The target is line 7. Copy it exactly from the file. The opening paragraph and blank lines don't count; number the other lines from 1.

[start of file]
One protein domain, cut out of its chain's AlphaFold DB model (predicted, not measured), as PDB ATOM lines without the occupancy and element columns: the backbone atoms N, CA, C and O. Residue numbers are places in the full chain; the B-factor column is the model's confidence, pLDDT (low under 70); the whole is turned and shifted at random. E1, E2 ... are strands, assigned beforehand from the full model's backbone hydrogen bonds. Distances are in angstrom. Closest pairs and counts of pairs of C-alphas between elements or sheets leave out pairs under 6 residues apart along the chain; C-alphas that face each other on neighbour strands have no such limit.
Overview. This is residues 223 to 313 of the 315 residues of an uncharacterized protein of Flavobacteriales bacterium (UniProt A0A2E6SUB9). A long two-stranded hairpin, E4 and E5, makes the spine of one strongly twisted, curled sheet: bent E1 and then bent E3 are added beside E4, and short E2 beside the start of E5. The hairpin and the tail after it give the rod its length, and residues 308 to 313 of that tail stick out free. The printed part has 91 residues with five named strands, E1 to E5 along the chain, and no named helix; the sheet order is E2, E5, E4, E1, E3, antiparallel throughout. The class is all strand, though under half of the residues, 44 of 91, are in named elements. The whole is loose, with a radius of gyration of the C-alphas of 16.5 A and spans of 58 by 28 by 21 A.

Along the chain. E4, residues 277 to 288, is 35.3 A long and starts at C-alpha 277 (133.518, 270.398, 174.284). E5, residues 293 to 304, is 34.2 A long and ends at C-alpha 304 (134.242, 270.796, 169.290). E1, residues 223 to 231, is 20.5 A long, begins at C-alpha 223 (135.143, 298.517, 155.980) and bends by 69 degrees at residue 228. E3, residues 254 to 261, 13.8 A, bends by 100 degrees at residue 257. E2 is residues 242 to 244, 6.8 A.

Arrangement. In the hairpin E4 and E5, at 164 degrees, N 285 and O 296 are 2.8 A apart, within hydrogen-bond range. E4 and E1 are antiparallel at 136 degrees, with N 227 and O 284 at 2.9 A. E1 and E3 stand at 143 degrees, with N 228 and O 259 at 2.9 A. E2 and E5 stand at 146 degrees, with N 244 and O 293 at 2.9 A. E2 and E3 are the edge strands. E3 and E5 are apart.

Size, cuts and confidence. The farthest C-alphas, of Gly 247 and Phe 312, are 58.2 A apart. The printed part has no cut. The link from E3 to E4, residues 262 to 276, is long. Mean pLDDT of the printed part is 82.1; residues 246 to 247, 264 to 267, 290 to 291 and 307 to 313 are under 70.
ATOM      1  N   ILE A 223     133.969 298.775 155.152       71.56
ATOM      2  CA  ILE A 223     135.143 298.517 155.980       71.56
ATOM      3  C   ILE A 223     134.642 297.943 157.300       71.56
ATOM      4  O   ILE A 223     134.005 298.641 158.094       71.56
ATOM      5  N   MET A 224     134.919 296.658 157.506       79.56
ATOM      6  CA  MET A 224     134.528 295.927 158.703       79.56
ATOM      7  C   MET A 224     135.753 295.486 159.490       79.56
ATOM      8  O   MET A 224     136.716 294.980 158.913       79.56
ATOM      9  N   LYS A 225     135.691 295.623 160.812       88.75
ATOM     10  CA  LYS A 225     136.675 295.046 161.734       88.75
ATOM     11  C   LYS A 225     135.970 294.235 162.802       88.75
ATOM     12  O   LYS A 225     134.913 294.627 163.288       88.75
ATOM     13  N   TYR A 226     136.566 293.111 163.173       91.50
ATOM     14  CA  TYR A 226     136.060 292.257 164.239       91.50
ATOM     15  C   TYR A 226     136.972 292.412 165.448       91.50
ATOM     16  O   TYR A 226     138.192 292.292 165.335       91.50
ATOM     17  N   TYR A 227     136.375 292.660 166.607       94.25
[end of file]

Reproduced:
ATOM      3  C   ILE A 223     134.642 297.943 157.300       71.56